Outcry after French teenager raped, killed by repeat offender

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A repeat offender has confessed to raping and murdering a 15-year-old girl in the eastern French city of Nantes, sparking outrage and calls for tougher release rules.

 

Firefighters found the teenager’s body 10 days ago in a burning, empty flat under renovation. The 45-year-old suspect strangled her with a cable, then started the fire to cover his tracks, prosecutors said.

The attacker spent 18 years in prison for nine rapes, three attempted rapes and a sexual assault. He was released in 2016.

“The justice system is corrupted by the far left and its culture of excuses,” deputy-head of the far-right National Rally party, Jordan Bardella, told LCI television on Monday.

“When you represent a threat for French society, as was the case, you should not be allowed to leave prison,” Bardella said.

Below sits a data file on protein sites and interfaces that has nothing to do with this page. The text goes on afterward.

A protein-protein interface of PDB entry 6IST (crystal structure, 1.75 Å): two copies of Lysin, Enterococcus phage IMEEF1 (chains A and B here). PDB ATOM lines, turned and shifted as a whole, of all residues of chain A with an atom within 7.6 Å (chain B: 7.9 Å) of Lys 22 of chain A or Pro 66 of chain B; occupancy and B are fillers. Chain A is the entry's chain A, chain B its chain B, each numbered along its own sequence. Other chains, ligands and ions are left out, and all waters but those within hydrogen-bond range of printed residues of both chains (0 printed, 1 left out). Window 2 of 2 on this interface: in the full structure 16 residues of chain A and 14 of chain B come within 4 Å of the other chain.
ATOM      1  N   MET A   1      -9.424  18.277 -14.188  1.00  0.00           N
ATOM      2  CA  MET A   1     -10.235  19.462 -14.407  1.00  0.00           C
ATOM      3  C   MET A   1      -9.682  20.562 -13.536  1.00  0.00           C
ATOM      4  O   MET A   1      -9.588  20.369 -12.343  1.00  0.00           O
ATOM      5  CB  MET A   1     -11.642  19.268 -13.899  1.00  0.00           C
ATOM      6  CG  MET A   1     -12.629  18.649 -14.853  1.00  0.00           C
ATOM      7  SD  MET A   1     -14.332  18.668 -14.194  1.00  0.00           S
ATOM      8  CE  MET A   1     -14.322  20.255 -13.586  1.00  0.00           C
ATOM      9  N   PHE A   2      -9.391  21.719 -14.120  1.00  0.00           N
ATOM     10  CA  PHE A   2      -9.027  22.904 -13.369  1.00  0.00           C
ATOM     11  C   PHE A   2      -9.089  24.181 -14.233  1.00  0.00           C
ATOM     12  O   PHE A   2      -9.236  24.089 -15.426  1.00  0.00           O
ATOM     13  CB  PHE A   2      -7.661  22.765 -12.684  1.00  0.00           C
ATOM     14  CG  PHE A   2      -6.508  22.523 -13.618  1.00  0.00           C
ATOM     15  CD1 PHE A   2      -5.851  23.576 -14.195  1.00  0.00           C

Rachida Dati, justice minister from 2007 to 2009 under president Nicolas Sarkozy, told Europe 1 radio: “These kinds of criminals must not be left to go free.”

Dati put into place a preventive detention system in 2008, according to which an individual remains detained — even after they have finished serving their prison sentence — if they are considered dangerous.

“The Hollande government completely weakened (…) this measure and the current government has not put it back into place,” she said, referring to the 2012-2017 Socialist administration of president Francois Hollande who succeeded Sarkozy.

Critics say the system poses legal and fundamental rights problems as it amounts to imprisoning people for crimes that have not been committed.

No recent element indicated that the suspect might re-offend, Nantes deputy prosecutor Yvon Ollivier told a press conference Saturday.

After leaving prison, the suspect moved, got a job and found a partner. He saw a psychotherapist once every two months, Ollivier said.

“When there is such a tragic event, it is a failure for everyone,” he said.

The suspect was arrested on Saturday and currently being held in detention.

An investigation by France’s General Inspection of Justice, which monitors the work of the judiciary, is underway to determine whether the individual had been monitored properly since prison.

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